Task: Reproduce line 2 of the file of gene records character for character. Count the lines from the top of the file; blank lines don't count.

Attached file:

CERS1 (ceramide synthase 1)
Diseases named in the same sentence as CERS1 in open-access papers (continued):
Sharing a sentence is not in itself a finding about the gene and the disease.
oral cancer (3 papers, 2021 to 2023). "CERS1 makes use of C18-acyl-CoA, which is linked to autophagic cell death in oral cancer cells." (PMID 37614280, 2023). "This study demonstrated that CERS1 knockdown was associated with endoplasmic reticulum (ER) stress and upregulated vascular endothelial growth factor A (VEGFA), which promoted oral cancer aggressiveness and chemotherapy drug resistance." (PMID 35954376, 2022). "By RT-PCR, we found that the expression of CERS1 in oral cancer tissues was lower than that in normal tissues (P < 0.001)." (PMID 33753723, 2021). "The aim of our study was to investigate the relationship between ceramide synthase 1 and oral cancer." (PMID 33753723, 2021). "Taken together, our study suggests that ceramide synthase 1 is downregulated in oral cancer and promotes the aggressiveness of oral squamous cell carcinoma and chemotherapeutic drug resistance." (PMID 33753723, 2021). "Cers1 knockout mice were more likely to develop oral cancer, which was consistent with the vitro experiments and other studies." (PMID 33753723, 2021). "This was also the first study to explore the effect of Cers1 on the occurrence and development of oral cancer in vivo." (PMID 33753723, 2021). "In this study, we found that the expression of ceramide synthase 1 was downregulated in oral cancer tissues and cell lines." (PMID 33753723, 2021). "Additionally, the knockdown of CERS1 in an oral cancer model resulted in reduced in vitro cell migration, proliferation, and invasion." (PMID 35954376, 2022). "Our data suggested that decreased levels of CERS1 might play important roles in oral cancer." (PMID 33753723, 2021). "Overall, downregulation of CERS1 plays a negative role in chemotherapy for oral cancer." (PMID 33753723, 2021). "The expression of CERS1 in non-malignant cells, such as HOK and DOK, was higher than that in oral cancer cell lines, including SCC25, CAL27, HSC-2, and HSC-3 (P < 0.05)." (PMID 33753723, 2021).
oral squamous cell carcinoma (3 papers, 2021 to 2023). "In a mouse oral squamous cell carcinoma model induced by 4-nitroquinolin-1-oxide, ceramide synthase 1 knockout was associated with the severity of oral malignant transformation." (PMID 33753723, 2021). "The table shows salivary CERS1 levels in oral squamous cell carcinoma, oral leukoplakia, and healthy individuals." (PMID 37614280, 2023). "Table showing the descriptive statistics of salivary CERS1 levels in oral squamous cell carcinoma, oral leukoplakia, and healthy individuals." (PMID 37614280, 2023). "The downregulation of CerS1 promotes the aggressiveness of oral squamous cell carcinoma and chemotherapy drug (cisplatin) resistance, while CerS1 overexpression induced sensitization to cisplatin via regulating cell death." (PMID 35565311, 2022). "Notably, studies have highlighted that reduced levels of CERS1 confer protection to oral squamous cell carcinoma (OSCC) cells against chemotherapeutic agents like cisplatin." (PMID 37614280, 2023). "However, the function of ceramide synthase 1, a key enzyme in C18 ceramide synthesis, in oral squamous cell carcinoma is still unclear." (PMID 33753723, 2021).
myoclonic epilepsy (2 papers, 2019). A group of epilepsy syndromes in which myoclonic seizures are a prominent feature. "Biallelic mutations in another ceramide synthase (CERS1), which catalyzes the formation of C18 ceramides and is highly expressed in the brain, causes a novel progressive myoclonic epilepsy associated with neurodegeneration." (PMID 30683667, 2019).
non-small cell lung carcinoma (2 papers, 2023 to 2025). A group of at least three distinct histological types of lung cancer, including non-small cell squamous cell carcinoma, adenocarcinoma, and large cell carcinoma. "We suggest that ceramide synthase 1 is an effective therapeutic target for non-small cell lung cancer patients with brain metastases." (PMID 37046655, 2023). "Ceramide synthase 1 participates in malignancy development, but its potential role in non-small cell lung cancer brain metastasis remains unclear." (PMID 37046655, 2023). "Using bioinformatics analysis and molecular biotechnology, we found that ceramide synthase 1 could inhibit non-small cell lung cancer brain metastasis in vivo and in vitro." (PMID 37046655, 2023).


Diseases named in the same sentence as CERS1 in open-access papers (continued):